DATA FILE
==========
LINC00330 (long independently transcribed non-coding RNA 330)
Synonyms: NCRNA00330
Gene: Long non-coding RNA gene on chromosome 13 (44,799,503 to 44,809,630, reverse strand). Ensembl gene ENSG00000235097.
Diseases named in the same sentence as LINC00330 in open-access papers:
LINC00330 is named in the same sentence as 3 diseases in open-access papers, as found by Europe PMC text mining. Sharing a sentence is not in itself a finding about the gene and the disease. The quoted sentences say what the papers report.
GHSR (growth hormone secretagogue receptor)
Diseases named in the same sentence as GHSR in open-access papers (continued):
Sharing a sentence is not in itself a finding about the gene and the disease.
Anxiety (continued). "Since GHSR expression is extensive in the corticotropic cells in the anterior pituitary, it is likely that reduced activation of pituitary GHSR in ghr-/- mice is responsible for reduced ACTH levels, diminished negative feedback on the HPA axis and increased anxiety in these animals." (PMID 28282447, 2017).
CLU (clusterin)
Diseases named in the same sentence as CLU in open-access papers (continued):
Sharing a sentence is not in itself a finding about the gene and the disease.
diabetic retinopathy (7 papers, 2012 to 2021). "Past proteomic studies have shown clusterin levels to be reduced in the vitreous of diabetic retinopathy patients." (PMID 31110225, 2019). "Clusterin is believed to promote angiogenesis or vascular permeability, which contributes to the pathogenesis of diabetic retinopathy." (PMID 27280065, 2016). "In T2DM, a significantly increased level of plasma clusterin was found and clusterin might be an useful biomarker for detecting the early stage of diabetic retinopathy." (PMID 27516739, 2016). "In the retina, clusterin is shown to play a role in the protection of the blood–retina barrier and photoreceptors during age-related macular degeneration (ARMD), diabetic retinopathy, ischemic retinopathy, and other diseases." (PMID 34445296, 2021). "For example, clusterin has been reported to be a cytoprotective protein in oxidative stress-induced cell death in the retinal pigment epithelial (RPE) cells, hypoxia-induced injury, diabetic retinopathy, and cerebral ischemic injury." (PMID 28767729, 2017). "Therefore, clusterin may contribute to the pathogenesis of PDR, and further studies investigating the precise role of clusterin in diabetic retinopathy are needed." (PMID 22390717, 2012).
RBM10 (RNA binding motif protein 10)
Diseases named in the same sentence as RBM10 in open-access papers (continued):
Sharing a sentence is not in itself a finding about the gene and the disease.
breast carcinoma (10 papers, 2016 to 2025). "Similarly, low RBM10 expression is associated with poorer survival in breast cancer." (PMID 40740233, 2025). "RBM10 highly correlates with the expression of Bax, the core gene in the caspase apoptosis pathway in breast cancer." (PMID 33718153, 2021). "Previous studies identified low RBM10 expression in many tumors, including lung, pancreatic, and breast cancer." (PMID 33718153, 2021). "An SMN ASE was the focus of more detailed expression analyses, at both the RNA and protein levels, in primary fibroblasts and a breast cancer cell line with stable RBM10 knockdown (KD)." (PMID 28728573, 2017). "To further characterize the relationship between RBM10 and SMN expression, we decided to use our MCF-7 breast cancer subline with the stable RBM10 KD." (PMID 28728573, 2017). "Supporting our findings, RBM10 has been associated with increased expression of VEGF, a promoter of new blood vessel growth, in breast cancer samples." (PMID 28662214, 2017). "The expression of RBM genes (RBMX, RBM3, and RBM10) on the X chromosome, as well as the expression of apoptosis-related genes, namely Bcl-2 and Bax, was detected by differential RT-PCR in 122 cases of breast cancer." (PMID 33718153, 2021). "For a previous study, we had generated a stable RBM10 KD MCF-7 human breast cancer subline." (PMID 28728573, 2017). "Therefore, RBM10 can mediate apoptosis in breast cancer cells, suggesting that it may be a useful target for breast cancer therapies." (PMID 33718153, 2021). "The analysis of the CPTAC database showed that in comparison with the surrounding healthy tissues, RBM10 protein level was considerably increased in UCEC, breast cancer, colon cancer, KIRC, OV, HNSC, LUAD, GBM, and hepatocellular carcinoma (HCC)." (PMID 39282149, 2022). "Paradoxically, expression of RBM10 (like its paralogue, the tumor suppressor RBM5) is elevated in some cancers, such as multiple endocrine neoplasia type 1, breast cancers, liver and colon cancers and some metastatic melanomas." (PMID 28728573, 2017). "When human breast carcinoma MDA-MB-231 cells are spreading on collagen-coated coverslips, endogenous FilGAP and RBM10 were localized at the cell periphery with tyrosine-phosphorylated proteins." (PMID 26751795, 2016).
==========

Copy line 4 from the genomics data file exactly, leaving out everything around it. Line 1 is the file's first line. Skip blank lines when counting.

Diseases named in the same sentence as LINC00330 in open-access papers: